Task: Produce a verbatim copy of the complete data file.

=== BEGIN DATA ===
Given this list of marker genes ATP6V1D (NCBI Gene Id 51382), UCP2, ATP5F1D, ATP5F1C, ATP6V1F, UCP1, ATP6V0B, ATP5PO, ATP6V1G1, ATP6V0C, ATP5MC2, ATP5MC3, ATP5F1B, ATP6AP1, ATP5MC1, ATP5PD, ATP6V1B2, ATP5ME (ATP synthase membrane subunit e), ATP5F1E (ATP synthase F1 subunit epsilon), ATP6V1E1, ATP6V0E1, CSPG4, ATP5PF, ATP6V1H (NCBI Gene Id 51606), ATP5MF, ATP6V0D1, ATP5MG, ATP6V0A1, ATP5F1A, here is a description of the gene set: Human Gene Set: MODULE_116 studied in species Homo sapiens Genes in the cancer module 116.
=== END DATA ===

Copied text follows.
Given this list of marker genes ATP6V1D (NCBI Gene Id 51382), UCP2, ATP5F1D, ATP5F1C, ATP6V1F, UCP1, ATP6V0B, ATP5PO, ATP6V1G1, ATP6V0C, ATP5MC2, ATP5MC3, ATP5F1B, ATP6AP1, ATP5MC1, ATP5PD, ATP6V1B2, ATP5ME (ATP synthase membrane subunit e), ATP5F1E (ATP synthase F1 subunit epsilon), ATP6V1E1, ATP6V0E1, CSPG4, ATP5PF, ATP6V1H (NCBI Gene Id 51606), ATP5MF, ATP6V0D1, ATP5MG, ATP6V0A1, ATP5F1A, here is a description of the gene set: Human Gene Set: MODULE_116 studied in species Homo sapiens Genes in the cancer module 116.